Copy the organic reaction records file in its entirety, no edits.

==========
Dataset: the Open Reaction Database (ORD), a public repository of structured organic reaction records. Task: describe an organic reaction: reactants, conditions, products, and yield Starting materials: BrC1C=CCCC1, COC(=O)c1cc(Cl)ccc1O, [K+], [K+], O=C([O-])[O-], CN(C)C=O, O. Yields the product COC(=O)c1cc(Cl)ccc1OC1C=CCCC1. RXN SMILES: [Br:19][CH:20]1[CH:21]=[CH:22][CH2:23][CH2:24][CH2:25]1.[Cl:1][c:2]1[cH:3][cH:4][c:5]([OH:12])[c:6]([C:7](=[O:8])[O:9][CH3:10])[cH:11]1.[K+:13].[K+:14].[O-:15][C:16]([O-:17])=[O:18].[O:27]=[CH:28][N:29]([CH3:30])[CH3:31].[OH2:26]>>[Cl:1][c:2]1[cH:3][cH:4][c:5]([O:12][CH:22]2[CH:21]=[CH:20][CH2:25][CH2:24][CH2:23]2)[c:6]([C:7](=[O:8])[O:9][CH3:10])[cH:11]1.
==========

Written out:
Dataset: the Open Reaction Database (ORD), a public repository of structured organic reaction records. Task: describe an organic reaction: reactants, conditions, products, and yield Starting materials: BrC1C=CCCC1, COC(=O)c1cc(Cl)ccc1O, [K+], [K+], O=C([O-])[O-], CN(C)C=O, O. Yields the product COC(=O)c1cc(Cl)ccc1OC1C=CCCC1. RXN SMILES: [Br:19][CH:20]1[CH:21]=[CH:22][CH2:23][CH2:24][CH2:25]1.[Cl:1][c:2]1[cH:3][cH:4][c:5]([OH:12])[c:6]([C:7](=[O:8])[O:9][CH3:10])[cH:11]1.[K+:13].[K+:14].[O-:15][C:16]([O-:17])=[O:18].[O:27]=[CH:28][N:29]([CH3:30])[CH3:31].[OH2:26]>>[Cl:1][c:2]1[cH:3][cH:4][c:5]([O:12][CH:22]2[CH:21]=[CH:20][CH2:25][CH2:24][CH2:23]2)[c:6]([C:7](=[O:8])[O:9][CH3:10])[cH:11]1.